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Credit Union Core Processors

What Is a Credit Union Core Processor?

A credit union core processor is the back-end technology system platform implemented to facilitate and process all digital financial activity within the institution. As such, it is the heart of a credit union’s entire operation and a critical component of an organization’s success and strategic outlook.

Essentially, any time a member uses their credit union's digital services in any way they are interacting directly with the core processor. This could include online or mobile banking, content management, credit and debit card processing, loan origination and much more.

The system also plays a vital role in compliance, reporting and records management.

Credit Union Core System

What Are the Different Types of Core Processors?

In its literature on information technology, the National Credit Union Administration (NCUA) outlines the three following types of core processing systems:

A Vendor Supplied In-House System, in which, a "vendor provides and maintains the software program(s) required" to track member and financial activity data. In most cases with such a core processing setup, the credit union will install on-site and maintain the hardware required to run the system, while the vendor manages and controls the software programming side, including providing updates and customization.

A Vendor Online Service Bureau, in which both "hardware and software systems reside at the vendor’s location, with the exception of the systems a credit union needs to access and transmit data to the vendor." Under this setup, "most, if not all, data processing occurs at the vendor’s site," with the credit union linked to the provider via dialup connections, private lines, the internet, frame relay, or other wide area network (WAN) services.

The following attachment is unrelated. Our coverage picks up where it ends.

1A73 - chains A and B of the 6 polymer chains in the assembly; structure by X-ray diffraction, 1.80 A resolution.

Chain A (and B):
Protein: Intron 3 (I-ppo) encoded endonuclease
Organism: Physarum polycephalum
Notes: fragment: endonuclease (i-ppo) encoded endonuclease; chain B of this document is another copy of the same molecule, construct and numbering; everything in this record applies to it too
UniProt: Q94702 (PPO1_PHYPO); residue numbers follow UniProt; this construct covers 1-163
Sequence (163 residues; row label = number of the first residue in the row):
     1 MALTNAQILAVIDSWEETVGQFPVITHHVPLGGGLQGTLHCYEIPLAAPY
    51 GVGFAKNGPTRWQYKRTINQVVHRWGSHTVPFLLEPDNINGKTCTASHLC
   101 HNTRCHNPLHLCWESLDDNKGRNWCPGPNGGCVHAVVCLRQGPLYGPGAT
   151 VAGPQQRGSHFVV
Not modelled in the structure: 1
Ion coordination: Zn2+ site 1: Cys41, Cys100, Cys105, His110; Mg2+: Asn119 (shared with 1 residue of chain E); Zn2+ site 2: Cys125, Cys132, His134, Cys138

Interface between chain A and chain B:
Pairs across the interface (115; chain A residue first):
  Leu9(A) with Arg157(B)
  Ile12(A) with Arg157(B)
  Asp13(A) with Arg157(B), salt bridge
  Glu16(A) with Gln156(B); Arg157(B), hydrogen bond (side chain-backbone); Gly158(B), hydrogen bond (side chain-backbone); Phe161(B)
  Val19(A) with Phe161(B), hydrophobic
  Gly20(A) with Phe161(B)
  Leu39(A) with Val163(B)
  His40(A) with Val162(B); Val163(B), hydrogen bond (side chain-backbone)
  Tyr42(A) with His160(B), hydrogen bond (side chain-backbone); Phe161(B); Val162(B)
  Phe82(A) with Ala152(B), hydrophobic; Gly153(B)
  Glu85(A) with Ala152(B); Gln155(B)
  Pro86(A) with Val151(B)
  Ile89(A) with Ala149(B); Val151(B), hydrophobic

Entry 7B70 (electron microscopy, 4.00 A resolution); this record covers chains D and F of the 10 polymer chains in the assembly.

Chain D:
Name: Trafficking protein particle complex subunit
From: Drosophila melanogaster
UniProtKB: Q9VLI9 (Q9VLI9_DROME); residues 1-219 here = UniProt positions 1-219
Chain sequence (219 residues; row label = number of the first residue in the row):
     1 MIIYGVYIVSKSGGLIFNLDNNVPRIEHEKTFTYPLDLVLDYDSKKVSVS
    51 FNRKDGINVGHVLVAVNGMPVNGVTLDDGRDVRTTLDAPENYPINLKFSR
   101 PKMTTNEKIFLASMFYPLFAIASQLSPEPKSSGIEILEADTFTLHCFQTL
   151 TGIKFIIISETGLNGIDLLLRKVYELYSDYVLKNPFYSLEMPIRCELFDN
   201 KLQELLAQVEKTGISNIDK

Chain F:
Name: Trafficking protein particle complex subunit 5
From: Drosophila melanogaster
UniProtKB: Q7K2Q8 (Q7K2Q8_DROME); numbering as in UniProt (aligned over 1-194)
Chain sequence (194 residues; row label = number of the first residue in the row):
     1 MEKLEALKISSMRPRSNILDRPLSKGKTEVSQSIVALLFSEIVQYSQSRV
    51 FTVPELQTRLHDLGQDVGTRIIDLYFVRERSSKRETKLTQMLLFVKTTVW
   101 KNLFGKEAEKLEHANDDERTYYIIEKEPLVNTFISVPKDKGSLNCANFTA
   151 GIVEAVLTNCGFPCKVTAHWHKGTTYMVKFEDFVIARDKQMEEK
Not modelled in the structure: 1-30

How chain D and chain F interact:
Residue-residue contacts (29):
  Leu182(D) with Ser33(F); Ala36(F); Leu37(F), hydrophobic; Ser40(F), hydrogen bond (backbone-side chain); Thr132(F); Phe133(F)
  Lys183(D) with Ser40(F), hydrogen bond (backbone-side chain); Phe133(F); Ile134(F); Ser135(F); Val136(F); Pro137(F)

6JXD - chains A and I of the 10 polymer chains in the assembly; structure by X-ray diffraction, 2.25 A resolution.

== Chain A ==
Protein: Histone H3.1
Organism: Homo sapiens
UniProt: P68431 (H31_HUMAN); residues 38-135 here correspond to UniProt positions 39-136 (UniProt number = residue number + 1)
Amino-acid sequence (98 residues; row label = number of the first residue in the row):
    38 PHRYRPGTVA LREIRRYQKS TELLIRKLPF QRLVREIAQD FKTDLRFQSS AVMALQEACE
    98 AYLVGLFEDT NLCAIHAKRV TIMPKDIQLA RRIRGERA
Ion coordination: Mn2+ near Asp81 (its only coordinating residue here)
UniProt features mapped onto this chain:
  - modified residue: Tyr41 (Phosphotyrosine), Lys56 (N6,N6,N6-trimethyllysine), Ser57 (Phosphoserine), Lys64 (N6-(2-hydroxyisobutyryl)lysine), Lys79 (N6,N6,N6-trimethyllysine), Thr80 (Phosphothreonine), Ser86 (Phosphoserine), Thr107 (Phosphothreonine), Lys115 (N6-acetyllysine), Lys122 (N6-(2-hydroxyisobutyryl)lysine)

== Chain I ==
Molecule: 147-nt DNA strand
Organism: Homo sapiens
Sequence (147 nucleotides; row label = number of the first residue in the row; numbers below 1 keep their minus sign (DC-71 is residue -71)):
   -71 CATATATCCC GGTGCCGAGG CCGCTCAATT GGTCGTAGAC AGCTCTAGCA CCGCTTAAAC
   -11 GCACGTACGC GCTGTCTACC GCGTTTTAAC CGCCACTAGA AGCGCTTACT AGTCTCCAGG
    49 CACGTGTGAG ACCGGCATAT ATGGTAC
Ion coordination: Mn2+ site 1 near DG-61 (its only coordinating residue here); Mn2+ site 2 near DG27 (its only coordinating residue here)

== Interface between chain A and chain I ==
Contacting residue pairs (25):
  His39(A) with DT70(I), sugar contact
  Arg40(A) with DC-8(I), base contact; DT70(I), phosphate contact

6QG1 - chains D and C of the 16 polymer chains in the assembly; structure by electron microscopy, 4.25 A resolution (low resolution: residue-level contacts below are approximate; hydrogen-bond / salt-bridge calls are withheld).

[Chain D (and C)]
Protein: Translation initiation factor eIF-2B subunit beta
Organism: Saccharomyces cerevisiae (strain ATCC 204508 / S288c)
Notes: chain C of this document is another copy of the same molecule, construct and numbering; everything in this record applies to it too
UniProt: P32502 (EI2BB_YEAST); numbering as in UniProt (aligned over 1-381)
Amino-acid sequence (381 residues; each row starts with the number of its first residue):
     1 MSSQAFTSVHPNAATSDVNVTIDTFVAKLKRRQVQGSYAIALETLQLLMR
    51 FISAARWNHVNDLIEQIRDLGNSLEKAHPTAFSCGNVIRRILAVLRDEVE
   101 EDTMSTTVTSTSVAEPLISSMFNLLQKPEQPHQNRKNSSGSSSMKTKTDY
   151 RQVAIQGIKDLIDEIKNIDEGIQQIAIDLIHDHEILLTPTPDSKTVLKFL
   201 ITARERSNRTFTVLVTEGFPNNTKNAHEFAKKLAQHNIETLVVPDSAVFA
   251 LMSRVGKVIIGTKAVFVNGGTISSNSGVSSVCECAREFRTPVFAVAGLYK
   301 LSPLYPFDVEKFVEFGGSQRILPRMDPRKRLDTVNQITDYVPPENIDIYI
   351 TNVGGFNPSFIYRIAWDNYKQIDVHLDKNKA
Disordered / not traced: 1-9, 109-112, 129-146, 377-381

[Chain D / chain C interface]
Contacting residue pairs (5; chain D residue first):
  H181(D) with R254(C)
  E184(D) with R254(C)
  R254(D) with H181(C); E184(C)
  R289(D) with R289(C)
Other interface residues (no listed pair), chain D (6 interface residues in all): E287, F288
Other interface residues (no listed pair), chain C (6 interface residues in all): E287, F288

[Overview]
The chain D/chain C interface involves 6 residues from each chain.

Within an online service bureau implementation, many core providers offer two costs models:

  • Software-as-a-Service Model – With minimal upfront capital costs, the core provider supplies the necessary hardware and the core license is paid on a per member basis. This model works best for credit unions that prefer lower upfront costs but higher monthly processing fees.
  • Credit Union Owned License – In this model the credit union opts to purchase the core software license, which is amortized over the life of the agreement. Additionally, the credit union would purchase their hardware upfront, but it will be housed and maintained at the core provider's service bureau. With this model, a credit union’s initial costs will be substantially higher; however, one’s monthly run rate costs will be dramatically lower.

A CU Developed In-House System, in which a credit union has "developed, and generally maintains, the software onsite," and is "responsible for the hardware and software systems." In these (extremely rare) instances, a credit union will normally also maintain its own data processing department overseen by both specially trained hardware and software personnel.

What Are the Highest Rated Core Processors?

CUCollaborate maintains a proprietary database (VendorFI) of credit union core processors and collects user reviews to determine the highest-rated by asset class across the industry:

(Note: for these rankings, a core processor must have at least five credit union clients within the asset class to qualify)

Over $1 billion in assets

1) Corelation Inc. – KeyStone (Rating: 5.3/6)
Clients within asset range: 13; average assets: $2.5b

2) Jack Henry™ – Symitar® (Rating: 5.04/6)
Clients within asset range: 166; average assets: $3.1b

3) Fiserv – DNA (Rating: 5/6)
Clients within asset range: 71; average assets: $3.8b

Between $500 million–$1 billion in assets

1) Corelation Inc. – KeyStone (Rating: 5.67/6)